[D]uring April, we transplanted 22 new coral frames into the lagoon at Kuda Huraa, and monitored/photographed a total of 150 existing frames all around the island (at the House Reef, Water Villas, Spa and Channel). Over at Landaa Giraavaru we have made a further 45 frames this month, and monitored a total of 188 more (around the Moon/Reef and Yin Yang areas).

We are now recording the GPS locations of our coral frames using Google Earth to plot the co-ordinates, which is simpler than our old method.

Coral Bleaching

Water temperature was seen to peak at 31C from mid-April, but thankfully the arrival of cooler weather towards the end of the month should mean the incidents of coral bleaching will be low this year.

Drupella Predation

We have been seeing an increase in the populations of Drupella snails recently, living on our coral frames, with the older frames in particular showing some signs of damage. More than 300 snails were removed this month, mainly from the many affected Acropora coral species affected (A. robusta, A. humilis, A. digitifera, A. nasuta, A. tenuis).

Molluscs that are known to eat corals

Our new Apprentices were given some training this month, on how to identify the various species of coral-eating molluscs they may encounter on our frames.

[1] Ornamented Coral Shell (Coralliophila costularis), family Muricidae

  • Bluish in colour with a lavender aperture; 24-60mm in length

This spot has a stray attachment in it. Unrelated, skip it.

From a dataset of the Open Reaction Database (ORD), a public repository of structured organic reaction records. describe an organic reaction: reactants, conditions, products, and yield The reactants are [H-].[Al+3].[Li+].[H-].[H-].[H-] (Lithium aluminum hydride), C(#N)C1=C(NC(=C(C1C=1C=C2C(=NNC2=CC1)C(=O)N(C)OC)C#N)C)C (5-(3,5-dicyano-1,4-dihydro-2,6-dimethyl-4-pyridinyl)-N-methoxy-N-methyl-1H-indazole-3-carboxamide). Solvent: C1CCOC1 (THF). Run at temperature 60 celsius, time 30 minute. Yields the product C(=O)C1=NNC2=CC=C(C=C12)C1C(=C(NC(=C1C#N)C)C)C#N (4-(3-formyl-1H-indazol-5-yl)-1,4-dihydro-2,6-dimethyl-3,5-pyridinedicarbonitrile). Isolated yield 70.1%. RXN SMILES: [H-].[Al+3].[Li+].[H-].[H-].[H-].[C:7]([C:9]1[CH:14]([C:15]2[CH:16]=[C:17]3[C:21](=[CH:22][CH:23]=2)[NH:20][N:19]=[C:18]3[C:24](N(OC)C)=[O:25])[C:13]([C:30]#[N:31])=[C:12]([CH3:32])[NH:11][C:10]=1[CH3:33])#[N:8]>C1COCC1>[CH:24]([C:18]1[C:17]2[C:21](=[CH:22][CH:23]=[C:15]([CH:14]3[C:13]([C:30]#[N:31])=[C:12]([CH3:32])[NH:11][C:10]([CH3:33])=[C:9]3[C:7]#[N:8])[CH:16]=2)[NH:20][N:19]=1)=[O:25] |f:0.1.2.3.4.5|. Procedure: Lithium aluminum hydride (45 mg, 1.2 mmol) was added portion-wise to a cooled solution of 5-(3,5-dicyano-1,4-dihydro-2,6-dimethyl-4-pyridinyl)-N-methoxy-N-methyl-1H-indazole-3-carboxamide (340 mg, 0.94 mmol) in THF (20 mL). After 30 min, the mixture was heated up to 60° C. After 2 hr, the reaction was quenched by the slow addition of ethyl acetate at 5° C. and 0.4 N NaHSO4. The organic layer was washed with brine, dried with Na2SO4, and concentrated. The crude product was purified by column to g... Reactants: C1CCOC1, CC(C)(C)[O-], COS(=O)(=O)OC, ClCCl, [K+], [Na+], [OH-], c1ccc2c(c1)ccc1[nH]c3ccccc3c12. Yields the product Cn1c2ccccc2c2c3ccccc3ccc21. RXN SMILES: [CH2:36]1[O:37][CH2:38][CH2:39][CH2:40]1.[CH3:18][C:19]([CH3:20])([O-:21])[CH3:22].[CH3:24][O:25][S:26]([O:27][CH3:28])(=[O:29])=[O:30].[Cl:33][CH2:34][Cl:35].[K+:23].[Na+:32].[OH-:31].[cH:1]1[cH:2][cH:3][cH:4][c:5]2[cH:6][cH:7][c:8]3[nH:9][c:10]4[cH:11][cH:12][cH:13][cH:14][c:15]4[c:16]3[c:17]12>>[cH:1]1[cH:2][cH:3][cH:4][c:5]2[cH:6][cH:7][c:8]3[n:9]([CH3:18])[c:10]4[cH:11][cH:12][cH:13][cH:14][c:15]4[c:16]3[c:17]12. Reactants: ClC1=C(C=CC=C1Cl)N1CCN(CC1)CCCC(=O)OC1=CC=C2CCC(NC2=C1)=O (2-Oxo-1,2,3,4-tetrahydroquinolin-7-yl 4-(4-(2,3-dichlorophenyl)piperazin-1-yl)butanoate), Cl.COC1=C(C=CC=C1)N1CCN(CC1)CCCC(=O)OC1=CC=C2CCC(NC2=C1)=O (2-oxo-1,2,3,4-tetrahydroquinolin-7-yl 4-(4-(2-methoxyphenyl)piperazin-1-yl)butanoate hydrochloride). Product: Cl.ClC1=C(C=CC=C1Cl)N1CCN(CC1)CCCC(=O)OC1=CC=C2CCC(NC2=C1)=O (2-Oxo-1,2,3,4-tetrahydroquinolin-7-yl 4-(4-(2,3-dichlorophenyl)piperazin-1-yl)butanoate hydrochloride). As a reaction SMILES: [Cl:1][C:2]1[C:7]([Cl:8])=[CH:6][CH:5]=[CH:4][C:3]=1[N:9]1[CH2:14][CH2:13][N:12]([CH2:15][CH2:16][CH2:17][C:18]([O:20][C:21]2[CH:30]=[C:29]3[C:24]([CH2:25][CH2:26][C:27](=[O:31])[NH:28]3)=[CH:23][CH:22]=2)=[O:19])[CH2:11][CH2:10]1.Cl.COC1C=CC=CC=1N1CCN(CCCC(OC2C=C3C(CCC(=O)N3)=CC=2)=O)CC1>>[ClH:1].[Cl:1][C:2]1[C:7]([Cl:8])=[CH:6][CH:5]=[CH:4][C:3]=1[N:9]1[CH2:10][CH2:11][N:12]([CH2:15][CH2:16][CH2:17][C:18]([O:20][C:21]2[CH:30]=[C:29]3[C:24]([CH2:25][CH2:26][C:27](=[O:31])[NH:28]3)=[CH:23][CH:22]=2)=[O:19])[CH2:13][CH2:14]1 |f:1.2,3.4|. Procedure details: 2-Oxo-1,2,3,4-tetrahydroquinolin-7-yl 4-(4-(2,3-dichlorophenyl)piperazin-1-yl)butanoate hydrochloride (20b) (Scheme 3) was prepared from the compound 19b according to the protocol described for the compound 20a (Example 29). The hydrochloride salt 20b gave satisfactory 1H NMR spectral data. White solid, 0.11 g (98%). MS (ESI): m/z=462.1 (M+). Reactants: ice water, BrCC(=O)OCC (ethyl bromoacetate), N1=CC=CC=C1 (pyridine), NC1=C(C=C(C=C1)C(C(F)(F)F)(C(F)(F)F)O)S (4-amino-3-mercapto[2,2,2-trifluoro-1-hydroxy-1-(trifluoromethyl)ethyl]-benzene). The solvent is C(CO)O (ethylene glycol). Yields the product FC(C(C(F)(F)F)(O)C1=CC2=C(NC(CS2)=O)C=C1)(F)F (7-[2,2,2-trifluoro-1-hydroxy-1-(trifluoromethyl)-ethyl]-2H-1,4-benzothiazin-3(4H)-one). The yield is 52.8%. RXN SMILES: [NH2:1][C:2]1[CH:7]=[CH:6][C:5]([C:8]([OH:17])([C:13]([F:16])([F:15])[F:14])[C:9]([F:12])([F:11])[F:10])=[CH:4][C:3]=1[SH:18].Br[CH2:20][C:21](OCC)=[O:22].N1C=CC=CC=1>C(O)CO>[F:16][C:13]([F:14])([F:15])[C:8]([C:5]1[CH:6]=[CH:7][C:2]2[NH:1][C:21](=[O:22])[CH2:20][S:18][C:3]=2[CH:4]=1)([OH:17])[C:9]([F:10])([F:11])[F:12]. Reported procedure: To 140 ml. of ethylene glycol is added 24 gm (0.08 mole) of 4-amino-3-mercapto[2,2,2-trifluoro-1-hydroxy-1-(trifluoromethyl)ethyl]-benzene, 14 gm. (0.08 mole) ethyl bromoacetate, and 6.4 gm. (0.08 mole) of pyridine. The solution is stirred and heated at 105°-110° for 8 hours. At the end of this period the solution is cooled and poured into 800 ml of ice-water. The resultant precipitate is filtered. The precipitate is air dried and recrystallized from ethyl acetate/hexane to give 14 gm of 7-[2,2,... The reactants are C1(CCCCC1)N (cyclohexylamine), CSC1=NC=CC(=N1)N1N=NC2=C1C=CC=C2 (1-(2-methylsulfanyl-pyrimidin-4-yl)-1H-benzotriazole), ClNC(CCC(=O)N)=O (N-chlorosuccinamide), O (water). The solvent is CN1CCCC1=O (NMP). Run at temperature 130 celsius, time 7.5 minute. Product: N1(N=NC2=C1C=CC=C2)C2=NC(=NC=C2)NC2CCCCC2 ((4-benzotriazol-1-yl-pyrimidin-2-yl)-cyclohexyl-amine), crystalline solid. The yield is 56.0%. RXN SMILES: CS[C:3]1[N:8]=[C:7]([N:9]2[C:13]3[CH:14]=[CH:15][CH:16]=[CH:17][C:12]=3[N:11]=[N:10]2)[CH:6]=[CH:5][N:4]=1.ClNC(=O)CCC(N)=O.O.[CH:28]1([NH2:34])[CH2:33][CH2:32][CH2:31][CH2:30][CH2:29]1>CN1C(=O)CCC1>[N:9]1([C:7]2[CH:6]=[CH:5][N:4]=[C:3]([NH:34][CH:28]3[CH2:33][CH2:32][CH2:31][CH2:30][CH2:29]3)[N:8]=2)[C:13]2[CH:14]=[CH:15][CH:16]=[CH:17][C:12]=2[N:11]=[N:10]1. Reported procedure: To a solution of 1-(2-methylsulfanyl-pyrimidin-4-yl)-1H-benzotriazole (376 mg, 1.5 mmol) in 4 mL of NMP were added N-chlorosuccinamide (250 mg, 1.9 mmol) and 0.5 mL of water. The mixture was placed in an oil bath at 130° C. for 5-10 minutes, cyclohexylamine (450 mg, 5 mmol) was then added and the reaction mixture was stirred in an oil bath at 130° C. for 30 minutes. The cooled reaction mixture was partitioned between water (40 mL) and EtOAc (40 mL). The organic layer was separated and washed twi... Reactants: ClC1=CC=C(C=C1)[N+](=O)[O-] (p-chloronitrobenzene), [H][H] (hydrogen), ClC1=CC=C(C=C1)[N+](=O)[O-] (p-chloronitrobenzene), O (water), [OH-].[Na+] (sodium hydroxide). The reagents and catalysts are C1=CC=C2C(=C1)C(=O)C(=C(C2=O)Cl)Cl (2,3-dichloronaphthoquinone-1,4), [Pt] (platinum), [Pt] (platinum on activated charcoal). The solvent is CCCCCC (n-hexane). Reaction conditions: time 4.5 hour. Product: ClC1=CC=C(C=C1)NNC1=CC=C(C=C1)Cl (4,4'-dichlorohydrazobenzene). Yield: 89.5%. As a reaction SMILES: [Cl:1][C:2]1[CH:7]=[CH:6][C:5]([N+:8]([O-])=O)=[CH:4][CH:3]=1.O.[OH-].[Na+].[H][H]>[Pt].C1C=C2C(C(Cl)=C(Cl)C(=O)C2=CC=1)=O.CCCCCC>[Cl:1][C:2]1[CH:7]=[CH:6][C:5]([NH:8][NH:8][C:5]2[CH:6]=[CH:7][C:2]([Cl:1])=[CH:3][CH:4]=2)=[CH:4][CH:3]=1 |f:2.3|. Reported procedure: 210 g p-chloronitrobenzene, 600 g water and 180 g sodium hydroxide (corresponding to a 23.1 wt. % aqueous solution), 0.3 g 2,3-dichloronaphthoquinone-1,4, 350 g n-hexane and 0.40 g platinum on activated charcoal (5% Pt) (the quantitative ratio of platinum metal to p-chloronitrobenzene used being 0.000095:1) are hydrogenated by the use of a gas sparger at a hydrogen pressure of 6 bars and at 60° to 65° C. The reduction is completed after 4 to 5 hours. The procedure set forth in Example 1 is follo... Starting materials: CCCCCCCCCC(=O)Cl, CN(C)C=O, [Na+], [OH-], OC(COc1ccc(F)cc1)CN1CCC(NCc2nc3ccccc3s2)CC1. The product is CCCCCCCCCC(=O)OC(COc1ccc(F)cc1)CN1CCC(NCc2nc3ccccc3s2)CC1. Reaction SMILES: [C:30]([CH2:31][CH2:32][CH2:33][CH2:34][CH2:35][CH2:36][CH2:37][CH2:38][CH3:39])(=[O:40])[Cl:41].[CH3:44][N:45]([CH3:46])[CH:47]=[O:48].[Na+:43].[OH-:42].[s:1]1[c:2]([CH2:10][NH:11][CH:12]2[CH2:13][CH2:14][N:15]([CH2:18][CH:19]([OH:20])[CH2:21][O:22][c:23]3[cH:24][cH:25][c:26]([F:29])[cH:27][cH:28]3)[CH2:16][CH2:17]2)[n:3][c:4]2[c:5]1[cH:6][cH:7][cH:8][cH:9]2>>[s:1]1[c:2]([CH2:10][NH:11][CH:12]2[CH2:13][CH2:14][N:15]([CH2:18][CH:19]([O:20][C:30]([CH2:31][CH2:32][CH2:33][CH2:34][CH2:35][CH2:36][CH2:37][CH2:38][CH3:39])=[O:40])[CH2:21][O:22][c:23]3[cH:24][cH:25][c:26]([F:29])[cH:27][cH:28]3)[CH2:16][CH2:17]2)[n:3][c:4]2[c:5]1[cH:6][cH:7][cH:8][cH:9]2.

• Feeds on soft & hard corals

[2] Rugose Drupella (Drupella rugosa), family Muricidae

  • Shell is conical-shaped, a creamy white to orange colour; 20-35mm in length
  • Grazes on tissue of live corals, and forms feeding aggregations

[3] Hairy triton (Cymatium pileare), family Ranellidae

  • Distinctive hairy appearance; pairs of inner aperture teeth; 30-90mm in length
  • Feeds on coral and small molluscs

[4] Castor Oil Drupe (Drupa ricinus), family Muricidae

  • Distinctive spiky shell, with variations of yellow, black and white; 19-32mm in length
  • Feeds on molluscs and barnacles

[5] Robin-redbreast Triton (Cymatium rubeculum, Septa rubecula) , family Ranellidae

  • Reddish colour with white and yellow markings; 25-55mm in length
  • Feeds on clam and oysters
Shell Collection - Molluscs that are known to eat corals

Shell Collection – Molluscs that are known to eat corals

 

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